miR-142 favors naïve B cell residence in peripheral lymph nodes


  • M. Hagen
  • T. Chakraborty
  • W.J. Olson
  • M. Heitz
  • N. Hermann-Kleiter
  • J. Kimpel
  • B. Jenewein
  • J. Pertoll
  • V. Labi
  • K. Rajewsky
  • E. Derudder


  • Frontiers in Immunology


  • Front Immunol 13: 847415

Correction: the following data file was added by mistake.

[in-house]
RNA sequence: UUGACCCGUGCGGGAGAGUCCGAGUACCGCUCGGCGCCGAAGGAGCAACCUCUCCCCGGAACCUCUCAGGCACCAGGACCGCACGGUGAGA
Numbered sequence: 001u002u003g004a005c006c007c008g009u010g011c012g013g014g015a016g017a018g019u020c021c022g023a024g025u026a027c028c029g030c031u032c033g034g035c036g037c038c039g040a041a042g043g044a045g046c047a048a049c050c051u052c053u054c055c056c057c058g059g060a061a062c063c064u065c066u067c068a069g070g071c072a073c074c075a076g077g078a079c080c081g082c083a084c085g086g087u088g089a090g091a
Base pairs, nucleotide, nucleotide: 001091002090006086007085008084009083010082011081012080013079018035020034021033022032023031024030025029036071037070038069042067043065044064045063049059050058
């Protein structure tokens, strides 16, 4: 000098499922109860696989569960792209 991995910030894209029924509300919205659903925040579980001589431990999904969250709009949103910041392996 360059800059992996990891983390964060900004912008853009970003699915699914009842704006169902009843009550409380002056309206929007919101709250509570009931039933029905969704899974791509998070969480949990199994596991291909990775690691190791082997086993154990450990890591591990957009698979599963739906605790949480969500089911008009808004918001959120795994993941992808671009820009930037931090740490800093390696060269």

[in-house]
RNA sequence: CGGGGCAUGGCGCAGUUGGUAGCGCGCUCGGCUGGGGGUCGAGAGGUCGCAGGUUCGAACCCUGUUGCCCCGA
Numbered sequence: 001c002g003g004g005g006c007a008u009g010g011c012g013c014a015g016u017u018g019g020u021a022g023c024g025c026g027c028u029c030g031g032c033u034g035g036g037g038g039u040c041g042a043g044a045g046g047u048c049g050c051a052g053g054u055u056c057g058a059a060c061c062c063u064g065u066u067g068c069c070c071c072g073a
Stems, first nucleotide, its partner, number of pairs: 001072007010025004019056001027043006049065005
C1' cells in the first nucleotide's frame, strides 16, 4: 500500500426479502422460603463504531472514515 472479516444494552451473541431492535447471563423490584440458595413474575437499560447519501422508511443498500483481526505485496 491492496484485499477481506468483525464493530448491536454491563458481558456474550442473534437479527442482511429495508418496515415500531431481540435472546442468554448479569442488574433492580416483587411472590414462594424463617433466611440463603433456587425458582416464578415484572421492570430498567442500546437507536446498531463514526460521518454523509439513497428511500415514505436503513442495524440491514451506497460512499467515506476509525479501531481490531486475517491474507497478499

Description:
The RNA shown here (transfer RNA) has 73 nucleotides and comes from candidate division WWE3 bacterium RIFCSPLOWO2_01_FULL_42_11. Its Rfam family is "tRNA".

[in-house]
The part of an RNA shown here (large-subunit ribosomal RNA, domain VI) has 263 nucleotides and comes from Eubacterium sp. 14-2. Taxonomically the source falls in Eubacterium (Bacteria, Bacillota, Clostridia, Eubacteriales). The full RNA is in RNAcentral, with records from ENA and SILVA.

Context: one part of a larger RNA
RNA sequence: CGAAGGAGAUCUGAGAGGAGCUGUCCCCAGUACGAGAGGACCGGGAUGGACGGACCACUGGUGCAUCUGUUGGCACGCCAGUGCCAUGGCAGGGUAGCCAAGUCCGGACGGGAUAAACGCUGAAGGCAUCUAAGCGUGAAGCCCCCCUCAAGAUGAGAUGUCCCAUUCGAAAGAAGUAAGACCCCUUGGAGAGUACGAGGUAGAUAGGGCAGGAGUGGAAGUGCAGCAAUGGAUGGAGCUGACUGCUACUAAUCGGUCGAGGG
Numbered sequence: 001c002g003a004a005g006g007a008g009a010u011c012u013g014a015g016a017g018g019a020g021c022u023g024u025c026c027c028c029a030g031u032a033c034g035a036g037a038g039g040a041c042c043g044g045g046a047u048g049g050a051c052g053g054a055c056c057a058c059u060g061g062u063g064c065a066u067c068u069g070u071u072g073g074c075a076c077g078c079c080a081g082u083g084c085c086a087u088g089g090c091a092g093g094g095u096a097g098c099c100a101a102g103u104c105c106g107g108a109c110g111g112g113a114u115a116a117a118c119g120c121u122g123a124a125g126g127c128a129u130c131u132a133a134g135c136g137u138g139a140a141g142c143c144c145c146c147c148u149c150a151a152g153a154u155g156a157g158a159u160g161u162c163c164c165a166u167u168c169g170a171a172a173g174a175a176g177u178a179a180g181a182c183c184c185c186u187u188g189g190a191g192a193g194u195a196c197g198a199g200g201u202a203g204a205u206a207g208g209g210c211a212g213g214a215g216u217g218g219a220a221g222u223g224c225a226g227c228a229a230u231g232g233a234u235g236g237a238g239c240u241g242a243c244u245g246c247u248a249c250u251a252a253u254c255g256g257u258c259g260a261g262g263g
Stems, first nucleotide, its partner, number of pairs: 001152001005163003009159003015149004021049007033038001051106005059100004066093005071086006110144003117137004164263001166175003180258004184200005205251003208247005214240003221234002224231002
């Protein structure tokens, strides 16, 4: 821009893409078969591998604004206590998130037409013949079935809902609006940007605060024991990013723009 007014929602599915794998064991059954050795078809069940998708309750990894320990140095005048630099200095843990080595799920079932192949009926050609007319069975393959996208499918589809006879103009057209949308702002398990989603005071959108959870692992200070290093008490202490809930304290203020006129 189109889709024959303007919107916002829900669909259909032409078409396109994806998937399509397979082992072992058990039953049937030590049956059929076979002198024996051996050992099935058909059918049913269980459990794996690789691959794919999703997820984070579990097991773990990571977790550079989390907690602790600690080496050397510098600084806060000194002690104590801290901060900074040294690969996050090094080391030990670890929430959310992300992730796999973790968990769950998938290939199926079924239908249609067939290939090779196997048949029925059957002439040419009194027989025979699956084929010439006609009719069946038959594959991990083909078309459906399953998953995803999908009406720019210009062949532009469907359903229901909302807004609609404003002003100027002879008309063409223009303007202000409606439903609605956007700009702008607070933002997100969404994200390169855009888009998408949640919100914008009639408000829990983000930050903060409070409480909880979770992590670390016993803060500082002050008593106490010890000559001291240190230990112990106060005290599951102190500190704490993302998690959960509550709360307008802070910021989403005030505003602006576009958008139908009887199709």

• B lymphocyte development proceeds through a well-ordered sequence of steps, leading to the formation of a sizeable mature B population recognizing a diversity of antigens. These latter cells are ultimately responsible for the production of antibodies upon immune challenges. The detection of threats to the organism is facilitated by the ability of naïve follicular B cells, the main subset of mature B cells in mice, to circulate between lymphoid tissues in search of their cognate antigens. miRNA-mediated fine-tuning of mRNA stability and translation participates in the optimal expression of genetic programs. This regulatory mechanism has been shown to contribute to B cell biology, although the role of individual miRNAs remains understudied. Here, we selectively inactivated the miR-142 locus in B cells. As a consequence, the mature B compartment was visibly perturbed, in agreement with work in miR-142 knockout mice. However, our strategy allowed us to identify roles for the miR-142 locus in B cell physiology obscured by the complexity of the immune phenotype in the null mutant mice. Thus, these miRNAs are necessary for the proper formation of the pre-B cell compartment during development. More remarkably, naïve follicular B cells demonstrated altered migratory properties upon conditional inactivation of the miR-142 locus. The latter mutant cells expressed reduced levels of the homing molecule CD62L. They also migrated more efficiently towards sphingosine-1-phosphate in vitro and displayed an increased abundance of the sphingosine-1-phosphate receptor 1, compatible with improved lymphocyte egress in vivo. In line with these observations, the ablation of the miR-142 locus in B cells caused a paucity of B cells in the lymph nodes. Mutant B cell accumulation in the latter tissues was also compromised upon transfer into a wild-type environment. These changes coincided with suboptimal levels of FOXO1, a positive regulator of CD62L transcription, in mutant B cells. Overall, our findings indicate contributions for the miR-142 locus in various aspects of the B cell life cycle. Notably, this locus appears to favor the establishment of the migratory behavior required for naïve follicular B cell patrolling activity.